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Zinzindurrunkarratz, the path where the breeze blows, there is a deep cave and the lightning always breaks on the same rock

The first question is obligatory and, as Oskar Alegría, the film’s director, has commented: what is Zinzindurrunkarratz? The explanation is not simple: “It is a sonorous toponym”. The filmmaker from Navarre, a journalist by training, who is presenting his feature film in Tiempo de Historia at the 68th Seminci, has paid tribute to his homeland, his mother, his grandfather, the shepherds of yesteryear and donkeys, all in the same film.

To his land, because he is centered in Navarra. To his mother, because walking through her landscapes helped him in the grieving process after her death. To the shepherds of yesteryear, because they are in danger of extinction. His grandfather, a companaje (the one who brings bread and other food to shepherds who spend six months isolated in the mountains), was one of the 111 who shepherded in the mountains of Navarre when he was active. There is one left,” explained Alegría, “and when he leaves, he will turn off the light”.

It is precisely to the shepherds that we owe these sonorous toponyms, in contrast to the visual toponyms of the type ‘Cerro de los cuatro picos’ (Hill of the four peaks). In the names that interest Oskar Alegria, those that have to do with his tribute, it is the sounds of the countryside that define not only specific places, but entire roads or routes.

Zinzindurrunkarratz is actually a name composed of three names, which define as many sounds. “Zinzin is the sound of a breeze. Durrun is the sound that a stone makes, repeatedly, when falling into a cave; so many ‘durrum’, so many meters the cave has. And karratz is the lightning that always breaks on the same rock. Zinzindurrunkarratz is the name of a path where all this happens”. So that later they say about the German.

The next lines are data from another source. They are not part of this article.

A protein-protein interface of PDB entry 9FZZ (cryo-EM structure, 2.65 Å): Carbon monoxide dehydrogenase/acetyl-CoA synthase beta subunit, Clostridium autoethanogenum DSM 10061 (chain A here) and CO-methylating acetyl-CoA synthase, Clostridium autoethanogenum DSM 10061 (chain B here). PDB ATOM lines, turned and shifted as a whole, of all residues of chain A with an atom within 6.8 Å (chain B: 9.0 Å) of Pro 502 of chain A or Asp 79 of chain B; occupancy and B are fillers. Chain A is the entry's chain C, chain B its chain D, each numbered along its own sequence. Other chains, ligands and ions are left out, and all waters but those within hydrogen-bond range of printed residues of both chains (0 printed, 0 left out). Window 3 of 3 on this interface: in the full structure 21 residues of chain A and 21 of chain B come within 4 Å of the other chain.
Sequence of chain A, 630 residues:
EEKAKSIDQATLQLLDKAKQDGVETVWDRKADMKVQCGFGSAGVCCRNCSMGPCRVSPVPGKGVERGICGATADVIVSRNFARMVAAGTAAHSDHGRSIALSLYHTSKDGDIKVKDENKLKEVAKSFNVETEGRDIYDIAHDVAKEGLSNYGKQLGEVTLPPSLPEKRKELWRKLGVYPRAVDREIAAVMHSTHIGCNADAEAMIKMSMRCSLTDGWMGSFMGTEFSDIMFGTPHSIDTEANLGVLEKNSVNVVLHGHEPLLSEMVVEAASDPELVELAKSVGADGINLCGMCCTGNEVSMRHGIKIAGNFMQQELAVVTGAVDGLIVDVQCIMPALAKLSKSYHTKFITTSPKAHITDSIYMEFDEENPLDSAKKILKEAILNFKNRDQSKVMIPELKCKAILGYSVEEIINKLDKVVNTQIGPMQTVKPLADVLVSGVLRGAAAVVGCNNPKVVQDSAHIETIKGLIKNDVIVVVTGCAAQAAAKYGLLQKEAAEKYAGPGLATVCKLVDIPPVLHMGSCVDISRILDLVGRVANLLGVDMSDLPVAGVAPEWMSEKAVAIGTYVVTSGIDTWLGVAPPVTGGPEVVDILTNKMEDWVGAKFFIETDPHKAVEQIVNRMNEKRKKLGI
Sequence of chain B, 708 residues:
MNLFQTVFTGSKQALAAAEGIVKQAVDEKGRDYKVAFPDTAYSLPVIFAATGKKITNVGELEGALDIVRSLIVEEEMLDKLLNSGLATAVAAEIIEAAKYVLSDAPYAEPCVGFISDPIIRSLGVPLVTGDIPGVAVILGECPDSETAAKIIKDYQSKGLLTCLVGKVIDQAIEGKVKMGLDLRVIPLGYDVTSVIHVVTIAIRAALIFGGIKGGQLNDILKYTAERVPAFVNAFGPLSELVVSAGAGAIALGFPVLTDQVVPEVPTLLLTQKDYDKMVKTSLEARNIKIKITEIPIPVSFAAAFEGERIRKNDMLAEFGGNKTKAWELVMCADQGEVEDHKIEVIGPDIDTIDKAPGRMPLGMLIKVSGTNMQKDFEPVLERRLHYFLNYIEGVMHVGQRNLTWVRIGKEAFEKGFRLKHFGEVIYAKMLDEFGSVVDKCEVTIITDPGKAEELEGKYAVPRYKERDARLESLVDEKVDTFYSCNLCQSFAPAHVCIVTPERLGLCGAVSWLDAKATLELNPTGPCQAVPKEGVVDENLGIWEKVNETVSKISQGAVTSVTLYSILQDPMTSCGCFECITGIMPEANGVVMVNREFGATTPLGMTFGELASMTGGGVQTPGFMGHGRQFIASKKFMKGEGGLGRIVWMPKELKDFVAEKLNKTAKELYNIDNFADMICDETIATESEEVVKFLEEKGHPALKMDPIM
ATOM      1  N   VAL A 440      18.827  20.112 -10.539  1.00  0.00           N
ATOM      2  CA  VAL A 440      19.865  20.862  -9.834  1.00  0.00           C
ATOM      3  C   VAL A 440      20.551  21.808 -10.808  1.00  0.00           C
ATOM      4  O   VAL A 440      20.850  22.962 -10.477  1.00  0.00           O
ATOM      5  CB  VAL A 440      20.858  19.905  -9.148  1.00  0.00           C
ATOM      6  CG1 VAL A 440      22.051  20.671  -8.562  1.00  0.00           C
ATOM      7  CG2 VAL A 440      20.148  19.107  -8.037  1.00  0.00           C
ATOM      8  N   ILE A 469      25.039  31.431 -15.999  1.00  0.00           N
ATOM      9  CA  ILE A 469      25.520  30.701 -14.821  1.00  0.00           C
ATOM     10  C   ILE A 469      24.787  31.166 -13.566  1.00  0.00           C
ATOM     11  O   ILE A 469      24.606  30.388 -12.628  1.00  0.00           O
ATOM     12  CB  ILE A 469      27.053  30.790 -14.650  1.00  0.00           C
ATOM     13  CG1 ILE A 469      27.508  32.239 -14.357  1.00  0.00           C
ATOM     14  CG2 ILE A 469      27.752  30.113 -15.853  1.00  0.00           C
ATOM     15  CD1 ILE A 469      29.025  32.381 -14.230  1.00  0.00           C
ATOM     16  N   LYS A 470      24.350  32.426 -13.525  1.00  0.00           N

A donkey’s superhearing for a film without audio

That leaves the donkey. That animal whose ears are capable of turning almost completely around to perceive even the slightest sound in its environment. And it was fundamental in a filming in which there is only image and the spectator must be the one to add the sound, through his own memories, to the film.

An old super-8 camera is the culprit: “It records video, but not audio”. Using analog support also helped filming in a much more chosen way: “Hitting the record button is 15 euros, so for independent filmmakers it’s important to save money,” he explained.

And here the great help was the donkey itself, which, with the position of its ears, marked the place where the sound to be heard came from or, in other words, the most interesting part of the landscape. “The donkey, when he goes along a road, eats little, but only what is good; the horse gets sick and gets sick. That’s how the donkey eats, that’s how we shot this film.”

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